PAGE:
"Tunes for Bears to Dance To: Prayers and Silence"

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Dublin Core


"Tunes for Bears to Dance To: Prayers and Silence"


Adrienne Kertzer, a student at the University of Calgary, writes on Tunes for Bears to Dance To. She focuses on Henry's closing prayer and positioning God as the only entity able to explain the Holocaust. She also posits that Mr. Levine's recreation of his village may be a way for him to replace God. She also contextualizes this novel as comparatively upbeat for Robert Cormier. To look at the religious framework of the Holocaust, Kertzer considers whose voices can pray aloud and how silence and testimony functions after the Holocaust. Like other Holocaust novels, Tunes For Bears to Dance To works with the idea that language fails to describe atrocity. Kertzer argues that only Henry could speak the closing prayer because he takes on the role of both Jew victim and Nazi follower. Because language cannot do justice to Mr. Levine's story of survival and loss, Henry serves as the proxy. She also considers Hannah Arendt's Eichmann in Jerusalem to compare Hairston with Arendt's conclusions about Eichmann as the banality of evil. Kertzer claims that Hairston is clearly evil rather than banal like Eichmann because a young readership would be confused by a morally ambiguous or void character. Ultimately, Kertzer criticizes the novel for using Henry to ask God for forgiveness when the only people in a position to forgive are the victims of the Nazi concentration camps.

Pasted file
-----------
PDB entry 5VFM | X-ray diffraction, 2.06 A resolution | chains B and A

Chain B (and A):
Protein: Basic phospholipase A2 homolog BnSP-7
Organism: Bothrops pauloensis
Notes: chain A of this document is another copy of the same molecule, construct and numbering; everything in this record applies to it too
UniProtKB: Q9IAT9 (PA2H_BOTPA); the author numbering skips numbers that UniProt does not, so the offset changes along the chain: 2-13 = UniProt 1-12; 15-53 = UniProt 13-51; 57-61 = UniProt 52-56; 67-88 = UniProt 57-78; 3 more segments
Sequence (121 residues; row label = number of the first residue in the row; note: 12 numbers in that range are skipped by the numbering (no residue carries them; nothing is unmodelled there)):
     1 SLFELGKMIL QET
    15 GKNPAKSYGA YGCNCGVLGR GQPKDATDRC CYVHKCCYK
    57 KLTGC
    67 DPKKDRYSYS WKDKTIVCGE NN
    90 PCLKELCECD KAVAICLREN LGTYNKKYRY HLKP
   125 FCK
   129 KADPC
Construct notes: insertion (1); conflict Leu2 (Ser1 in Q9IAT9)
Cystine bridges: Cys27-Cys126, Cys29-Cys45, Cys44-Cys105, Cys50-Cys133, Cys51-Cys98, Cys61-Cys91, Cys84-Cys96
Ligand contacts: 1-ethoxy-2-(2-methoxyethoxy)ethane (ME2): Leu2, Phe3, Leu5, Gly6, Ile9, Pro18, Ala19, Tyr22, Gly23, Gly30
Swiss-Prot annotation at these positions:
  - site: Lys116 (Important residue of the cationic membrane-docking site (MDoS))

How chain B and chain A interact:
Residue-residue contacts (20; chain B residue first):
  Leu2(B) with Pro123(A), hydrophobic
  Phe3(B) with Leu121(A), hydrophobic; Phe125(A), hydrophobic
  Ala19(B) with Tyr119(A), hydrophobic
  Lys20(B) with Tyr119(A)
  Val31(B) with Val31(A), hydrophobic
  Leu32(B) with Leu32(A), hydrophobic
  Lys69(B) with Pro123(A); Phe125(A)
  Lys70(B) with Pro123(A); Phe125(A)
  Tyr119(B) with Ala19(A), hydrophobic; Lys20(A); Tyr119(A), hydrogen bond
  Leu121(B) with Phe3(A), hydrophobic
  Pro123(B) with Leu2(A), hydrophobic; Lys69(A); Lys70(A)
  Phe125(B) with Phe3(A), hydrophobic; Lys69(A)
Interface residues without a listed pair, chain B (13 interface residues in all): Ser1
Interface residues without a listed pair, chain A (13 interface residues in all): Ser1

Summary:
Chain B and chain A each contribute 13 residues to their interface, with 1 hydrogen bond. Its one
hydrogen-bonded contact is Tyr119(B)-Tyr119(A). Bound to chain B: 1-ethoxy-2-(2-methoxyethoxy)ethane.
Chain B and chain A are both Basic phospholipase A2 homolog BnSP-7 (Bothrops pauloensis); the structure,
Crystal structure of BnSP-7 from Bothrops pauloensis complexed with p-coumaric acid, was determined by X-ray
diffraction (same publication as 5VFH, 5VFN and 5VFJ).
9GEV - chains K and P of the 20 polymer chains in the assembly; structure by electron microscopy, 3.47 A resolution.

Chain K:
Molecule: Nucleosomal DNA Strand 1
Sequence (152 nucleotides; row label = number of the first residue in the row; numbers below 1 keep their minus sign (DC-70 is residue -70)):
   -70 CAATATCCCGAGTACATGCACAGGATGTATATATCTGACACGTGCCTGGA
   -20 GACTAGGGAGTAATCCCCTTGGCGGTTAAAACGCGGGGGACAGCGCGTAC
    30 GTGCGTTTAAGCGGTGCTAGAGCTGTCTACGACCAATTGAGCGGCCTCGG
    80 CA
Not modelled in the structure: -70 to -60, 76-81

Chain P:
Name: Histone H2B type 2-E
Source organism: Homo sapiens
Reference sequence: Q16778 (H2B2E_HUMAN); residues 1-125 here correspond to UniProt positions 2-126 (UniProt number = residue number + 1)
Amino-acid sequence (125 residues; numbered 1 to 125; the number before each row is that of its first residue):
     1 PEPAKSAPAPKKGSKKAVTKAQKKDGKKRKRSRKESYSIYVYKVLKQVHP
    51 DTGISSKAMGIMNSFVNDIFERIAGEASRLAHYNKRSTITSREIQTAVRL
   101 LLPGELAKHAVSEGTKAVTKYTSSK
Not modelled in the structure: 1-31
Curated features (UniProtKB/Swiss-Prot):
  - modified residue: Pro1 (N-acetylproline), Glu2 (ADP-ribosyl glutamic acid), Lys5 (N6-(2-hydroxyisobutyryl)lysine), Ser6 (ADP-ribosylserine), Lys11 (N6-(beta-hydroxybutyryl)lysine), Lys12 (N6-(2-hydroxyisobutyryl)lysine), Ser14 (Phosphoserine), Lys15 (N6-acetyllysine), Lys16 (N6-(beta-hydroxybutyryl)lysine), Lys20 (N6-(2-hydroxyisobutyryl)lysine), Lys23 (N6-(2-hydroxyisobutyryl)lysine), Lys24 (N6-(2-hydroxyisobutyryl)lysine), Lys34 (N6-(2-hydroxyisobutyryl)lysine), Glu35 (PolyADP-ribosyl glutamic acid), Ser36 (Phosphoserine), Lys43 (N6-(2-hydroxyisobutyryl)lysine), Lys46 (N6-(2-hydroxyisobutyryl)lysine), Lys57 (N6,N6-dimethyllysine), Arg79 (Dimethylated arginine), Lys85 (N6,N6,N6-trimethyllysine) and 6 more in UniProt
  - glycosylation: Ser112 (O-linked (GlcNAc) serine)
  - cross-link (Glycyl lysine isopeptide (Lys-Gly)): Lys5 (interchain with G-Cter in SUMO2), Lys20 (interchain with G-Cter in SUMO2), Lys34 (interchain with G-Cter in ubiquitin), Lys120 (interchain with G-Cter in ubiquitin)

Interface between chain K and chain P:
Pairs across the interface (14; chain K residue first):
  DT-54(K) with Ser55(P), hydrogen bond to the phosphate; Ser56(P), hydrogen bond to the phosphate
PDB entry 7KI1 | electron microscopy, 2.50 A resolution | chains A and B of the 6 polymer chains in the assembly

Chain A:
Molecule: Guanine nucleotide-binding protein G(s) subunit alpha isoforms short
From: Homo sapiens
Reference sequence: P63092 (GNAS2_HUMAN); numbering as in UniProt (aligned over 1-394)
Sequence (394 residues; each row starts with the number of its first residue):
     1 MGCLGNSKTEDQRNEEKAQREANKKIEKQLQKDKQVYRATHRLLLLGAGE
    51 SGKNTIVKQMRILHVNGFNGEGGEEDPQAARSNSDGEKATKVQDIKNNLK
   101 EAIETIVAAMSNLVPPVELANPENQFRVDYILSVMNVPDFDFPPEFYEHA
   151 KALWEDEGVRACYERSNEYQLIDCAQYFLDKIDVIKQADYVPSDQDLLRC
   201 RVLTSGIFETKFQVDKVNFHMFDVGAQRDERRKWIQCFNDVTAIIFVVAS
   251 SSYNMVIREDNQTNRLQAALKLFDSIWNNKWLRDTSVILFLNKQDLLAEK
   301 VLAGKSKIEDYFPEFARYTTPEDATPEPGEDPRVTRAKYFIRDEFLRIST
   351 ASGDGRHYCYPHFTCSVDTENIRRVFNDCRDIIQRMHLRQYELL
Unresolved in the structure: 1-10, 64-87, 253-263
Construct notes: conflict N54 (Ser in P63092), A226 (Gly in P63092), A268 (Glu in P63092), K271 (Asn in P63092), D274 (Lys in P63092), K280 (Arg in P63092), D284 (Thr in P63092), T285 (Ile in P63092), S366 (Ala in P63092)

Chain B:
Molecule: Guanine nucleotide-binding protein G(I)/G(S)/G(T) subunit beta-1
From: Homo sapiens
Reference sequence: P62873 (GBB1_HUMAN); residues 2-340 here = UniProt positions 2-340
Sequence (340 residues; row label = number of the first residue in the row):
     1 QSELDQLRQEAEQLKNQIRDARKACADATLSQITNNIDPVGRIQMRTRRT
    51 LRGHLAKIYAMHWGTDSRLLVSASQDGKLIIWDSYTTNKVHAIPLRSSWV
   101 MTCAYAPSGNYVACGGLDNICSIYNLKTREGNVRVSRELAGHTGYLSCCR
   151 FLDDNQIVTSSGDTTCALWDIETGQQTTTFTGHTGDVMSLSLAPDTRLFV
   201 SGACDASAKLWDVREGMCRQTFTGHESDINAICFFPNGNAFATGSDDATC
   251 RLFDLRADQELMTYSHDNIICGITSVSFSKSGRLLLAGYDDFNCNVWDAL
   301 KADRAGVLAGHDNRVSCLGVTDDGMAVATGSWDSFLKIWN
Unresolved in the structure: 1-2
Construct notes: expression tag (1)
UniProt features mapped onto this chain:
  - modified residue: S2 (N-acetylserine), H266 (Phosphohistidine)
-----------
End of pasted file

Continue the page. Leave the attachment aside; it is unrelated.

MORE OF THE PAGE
Robert Cormier Collection at Fitchburg State University's Amelia V. Gallucci-Cirio Library


Elise Takehana, Anna Consalvo


JPG, 8.5 x 11 paper




Adrienne Kertzer, “"Tunes for Bears to Dance To: Prayers and Silence",” Robert E. Cormier Archive Collection 2, accessed April 18, 2024, https://terrorandbullies.omeka.net/items/show/24.